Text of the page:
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About James Joyner
James Joyner is the publisher of Outside the Beltway, an associate professor of security studies at the Marine Corps Command and Staff College, and a nonresident senior fellow at the Atlantic Council. He's a former Army officer and Desert Storm vet. He has a PhD in political science from The University of Alabama. Views expressed here are his own. Follow James on Twitter.

Comments

  1. Vast Variety says:

    When I was in the Air Force I was put on squadron detail for a month as punishment. My duties included taking the comander’s car to the car wash.

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  2. john personna says:

    Years ago a friend of the family was in the services, Air Force I think, and got a concurrent degree in Resort Management paid for. Apparently the Force needed resort managers.

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  3. Ron Beasley says:

    I saw that a couple of weeks ago and bookmarked it to do a post I never did. The other problem is we have way too many Generals, more than we had during WWII or the cold war.

    Like or Dislike: Thumb up 1 Thumb down 0

  4. Brummagem Joe says:

    This is news to you JJ? I thought you’d been in the military. Chateau generals have been a fixture since WW 1 and if anything it’s getting worse. Even on duty American generals tend to stay in fortified bases where they plan missions and give briefings via videoconferences. Petreaus (for whom I have some regard despite recent events) has a chestful of medals and I don’t think he’s ever been in combat. So when they’re back home at mansions on the Potomac what do you expect. And if you think this is going to result in curbing excesses then you are truly delusional JJ……and I’m being humorous.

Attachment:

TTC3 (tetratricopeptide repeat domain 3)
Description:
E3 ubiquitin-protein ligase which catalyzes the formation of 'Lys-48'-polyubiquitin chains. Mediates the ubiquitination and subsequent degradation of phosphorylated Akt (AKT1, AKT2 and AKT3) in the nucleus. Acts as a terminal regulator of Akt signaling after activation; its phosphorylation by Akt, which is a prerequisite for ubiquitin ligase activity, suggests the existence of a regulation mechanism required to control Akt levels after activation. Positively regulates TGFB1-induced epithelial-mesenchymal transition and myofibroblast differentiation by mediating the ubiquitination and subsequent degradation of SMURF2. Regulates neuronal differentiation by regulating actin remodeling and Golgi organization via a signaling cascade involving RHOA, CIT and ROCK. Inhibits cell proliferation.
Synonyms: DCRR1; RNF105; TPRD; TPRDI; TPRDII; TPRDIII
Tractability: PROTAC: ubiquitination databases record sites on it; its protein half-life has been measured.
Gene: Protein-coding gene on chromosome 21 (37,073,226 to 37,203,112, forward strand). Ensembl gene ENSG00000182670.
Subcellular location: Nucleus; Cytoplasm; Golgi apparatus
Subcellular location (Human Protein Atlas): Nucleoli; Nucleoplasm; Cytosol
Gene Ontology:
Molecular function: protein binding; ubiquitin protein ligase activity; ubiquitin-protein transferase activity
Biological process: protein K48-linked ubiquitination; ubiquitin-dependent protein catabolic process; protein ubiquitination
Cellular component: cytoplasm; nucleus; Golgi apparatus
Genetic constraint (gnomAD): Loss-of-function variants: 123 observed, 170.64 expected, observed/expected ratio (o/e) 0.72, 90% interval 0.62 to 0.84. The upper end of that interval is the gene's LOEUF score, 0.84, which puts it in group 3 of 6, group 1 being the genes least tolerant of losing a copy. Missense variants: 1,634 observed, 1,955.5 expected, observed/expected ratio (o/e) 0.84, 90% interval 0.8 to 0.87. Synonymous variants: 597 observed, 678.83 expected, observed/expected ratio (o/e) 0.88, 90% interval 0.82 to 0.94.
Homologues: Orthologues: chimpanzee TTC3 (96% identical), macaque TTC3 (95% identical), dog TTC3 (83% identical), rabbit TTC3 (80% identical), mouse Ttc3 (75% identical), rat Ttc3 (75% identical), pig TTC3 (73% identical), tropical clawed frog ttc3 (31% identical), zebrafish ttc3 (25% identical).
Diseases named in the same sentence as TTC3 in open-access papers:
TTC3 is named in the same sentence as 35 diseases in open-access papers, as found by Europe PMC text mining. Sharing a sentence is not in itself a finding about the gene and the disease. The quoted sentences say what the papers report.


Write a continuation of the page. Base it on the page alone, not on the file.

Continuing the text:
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  5. scott says:

    I remember having Aerodrome duty (basically meeting DVs at Base Ops) one weekend when the PACOM commander flew in for a gas and go in his 737. His flight attendants were all female enlisted members, not in uniform but in flight attendant uniforms. I thought that was over the top.

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  6. Brummagem Joe says:

    @john personna:

    The military has lots of resorts I can assure you and some of them are sitting on prime real estate. I think they’ve given it back to the German govt now but the PX ran a magnificent hotel and golf course at Berchtesgaden just below Hitler’s holiday home which is probably why it sticks in the mind.

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  7. Moosebreath says:

    And yet any attempt to reduce the Pentagon budget is met with cries that we are trying to weaken our national defense.

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  8. Ron Beasley says:

    @Brummagem Joe: I was there for a week long class in 1969. It was in the winter so not any golf but it was pretty posh.

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  9. milprof says:

    The argument from generals that “but we don’t have it as good as CEOs” is not going to cut a lot of ice with civilian federal executives — people who also manage large organizations and large budgets, who also often are responsible for people’s lives (law enforcement, diplomatic corps, etc), but who don’t have anything like those perks. Pay for all but the very top, like cabinet secretaries, is capped at $179,000, they don’t get housing or food or valets, outside of a very tiny set they don’t get drivers, not only do they not have business jets, they don’t even get to fly business class.

    As an example, a couple of years ago I was at a conference with a very senior US ambassador, one who served as the #2 person in a combatant command and thus was a 3-star equivalent. Neverthless, he flew in from overseas in coach just like the GS-13 analysts who were also attending, had no aide, no security detail, nothing, just a plain old federal employee who went out to grab a cheap sandwich right along with us peons.

    I certainly find the disparity to be troubling and excessive, but consider what signal it sends to foreign governments and foreign publics when America’s top generals arrive like royalty but our top diplomats are riding a bus.